The Office of General Counsel issued the following opinion on December 28, 2005, representing the position of the New York State Insurance Department.
Re: Issuance of Closing Protection Letter by Title Insurance Company
May a title insurance company issue, in New York, a letter that makes such title insurance company liable for acts of its title agent that are within the scope of that title agents authority while acting on the title insurers behalf?
A title insurance company may issue, in New York, a letter that makes such title insurance company liable for acts of its title agent that are within the scope of that title agents authority while acting on the title insurers behalf.
The Department issued Circular Letter No. 18 ("CL #18") on December 14, 1992, which addressed the issuance of closing protection letters ("CPL") by title insurance companies to lenders. Apparently, such CPLs protected lenders against losses caused by improper acts or omissions by a lenders attorney in connection with underlying real property transactions. CL #18 equated such coverage to fidelity, surety or professional liability insurance and found, among other things, that "title insurers lack authority to issue a CPL [closing protection letter] to a lender insofar as that lenders attorney is concerned, because its purported protection falls beyond the scope of the monoline title insurers license and writing authority that is exclusively confined to Section 1113(a)(18) of the Insurance Law."
However, CL #18 stated that a title insurer would not be precluded from issuing an appropriate agent authorization letter that is confined to the title insurers liability as principal for the acts of its agent within the scope of that agents authority on the title insurers behalf.
The inquirer acknowledges the positions taken in CL #18 and submitted, for the Departments review and approval, a sample closing protection letter. Subsequently, the inquirer has withdrawn his request for review and approval of such sample letter and, instead, asked that we issue a general response to his inquiry.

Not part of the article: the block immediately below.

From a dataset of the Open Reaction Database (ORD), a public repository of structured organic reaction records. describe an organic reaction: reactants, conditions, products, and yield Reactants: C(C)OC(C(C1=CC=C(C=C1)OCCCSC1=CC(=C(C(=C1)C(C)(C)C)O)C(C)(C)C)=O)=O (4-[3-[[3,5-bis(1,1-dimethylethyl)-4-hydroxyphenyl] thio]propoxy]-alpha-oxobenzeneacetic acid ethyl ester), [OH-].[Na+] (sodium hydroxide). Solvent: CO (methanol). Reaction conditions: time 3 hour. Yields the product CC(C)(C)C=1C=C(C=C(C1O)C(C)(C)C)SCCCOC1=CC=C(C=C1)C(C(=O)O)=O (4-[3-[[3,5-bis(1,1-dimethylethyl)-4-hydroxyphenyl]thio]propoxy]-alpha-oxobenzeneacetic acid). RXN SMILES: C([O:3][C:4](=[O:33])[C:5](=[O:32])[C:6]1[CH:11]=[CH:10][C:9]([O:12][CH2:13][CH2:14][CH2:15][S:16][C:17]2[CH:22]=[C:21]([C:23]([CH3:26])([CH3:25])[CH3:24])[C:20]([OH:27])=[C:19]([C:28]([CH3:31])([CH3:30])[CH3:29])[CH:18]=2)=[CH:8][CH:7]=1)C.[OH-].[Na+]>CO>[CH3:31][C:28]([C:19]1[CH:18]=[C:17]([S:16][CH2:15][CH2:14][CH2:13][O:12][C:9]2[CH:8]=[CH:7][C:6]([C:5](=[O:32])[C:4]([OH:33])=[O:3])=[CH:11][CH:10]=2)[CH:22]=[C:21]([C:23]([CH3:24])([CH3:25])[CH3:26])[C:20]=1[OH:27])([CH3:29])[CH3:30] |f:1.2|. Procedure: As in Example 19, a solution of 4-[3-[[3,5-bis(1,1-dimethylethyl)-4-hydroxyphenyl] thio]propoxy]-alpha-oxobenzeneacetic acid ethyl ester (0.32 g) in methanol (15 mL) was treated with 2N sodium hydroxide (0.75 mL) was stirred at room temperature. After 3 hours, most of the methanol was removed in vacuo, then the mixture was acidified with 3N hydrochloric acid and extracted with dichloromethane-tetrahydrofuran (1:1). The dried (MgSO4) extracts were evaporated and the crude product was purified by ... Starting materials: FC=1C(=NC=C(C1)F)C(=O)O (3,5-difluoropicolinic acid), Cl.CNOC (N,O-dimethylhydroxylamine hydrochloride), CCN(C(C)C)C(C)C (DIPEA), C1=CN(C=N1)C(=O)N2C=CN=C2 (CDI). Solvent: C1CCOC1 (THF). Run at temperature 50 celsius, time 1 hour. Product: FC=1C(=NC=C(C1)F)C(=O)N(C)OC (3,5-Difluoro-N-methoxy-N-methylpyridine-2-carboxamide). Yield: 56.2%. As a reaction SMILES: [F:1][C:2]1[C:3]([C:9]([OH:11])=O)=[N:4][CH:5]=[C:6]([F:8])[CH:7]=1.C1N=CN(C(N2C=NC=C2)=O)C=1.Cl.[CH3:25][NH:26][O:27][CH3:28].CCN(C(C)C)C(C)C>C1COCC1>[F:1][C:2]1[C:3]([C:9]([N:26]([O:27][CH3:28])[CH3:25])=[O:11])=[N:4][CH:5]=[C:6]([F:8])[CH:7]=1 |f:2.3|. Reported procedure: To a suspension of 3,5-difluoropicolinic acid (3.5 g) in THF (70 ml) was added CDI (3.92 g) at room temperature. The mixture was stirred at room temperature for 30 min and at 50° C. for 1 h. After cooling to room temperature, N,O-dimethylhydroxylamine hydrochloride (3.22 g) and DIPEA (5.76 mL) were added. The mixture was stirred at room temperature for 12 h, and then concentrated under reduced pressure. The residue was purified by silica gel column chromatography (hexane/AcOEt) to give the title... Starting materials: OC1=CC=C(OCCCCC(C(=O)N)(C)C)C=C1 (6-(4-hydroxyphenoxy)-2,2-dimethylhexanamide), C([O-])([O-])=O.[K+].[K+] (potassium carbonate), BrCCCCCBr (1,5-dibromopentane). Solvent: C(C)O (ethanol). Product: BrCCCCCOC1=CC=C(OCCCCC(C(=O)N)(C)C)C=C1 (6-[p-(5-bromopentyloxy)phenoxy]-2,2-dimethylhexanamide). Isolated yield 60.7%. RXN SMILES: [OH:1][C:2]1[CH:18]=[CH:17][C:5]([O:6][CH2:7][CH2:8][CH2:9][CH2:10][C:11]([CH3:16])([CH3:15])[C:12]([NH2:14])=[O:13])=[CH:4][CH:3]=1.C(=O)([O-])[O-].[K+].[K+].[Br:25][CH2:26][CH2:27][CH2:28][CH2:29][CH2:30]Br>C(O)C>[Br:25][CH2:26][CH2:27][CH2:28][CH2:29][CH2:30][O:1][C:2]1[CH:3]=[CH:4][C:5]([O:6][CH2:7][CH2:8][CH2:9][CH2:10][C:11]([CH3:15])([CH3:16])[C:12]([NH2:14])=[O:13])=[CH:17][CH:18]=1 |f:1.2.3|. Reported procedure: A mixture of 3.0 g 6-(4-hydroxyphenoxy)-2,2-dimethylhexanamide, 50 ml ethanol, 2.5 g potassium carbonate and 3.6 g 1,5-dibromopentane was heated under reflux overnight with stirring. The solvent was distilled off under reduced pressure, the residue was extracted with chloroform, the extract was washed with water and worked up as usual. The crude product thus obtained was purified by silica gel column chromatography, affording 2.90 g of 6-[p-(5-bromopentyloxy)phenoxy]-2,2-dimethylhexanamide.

As CL #18 stated, title insurance companies lack authority to issue a closing protection letter ("CPL") to a lender regarding the acts of the lenders attorney because the protection offered is beyond the scope of the monoline title insurance companys license and writing authority that is exclusively confined to Section 1113(a)(18) of the Insurance Law. However, a title insurance company is not precluded from issuing an appropriate agent authorization letter that is confined to the title insurance companys liability as principal for the acts of its agent within the scope of that agents authority on the title insurance companys behalf, as stated in CL #18.
The protection afforded by closing protection letters should be limited to the title insurance policy itself. One concern that was highlighted in CL #18 involved situations where the title agent that is being protected by a closing protection letter is also the lenders attorney. CL #18 stated that "[e]ven in the unusual situation where the title insurers approved attorney and the lenders designated attorney happen to be one and the same, it is unclear what a CPL purports to do beyond the title insurance policy itself. Insofar as it diverges from the title insurance policy, a CPL would constitute an unauthorized act." Any coverage that is provided under such letter must, as stated in CL #18, be limited to activities that are within the scope of the title agents duties. A closing protection letter that offers coverage that goes beyond a title agents duties would be prohibited.
For further information please contact Associate Attorney D. Monica Marsh at the New York City Office.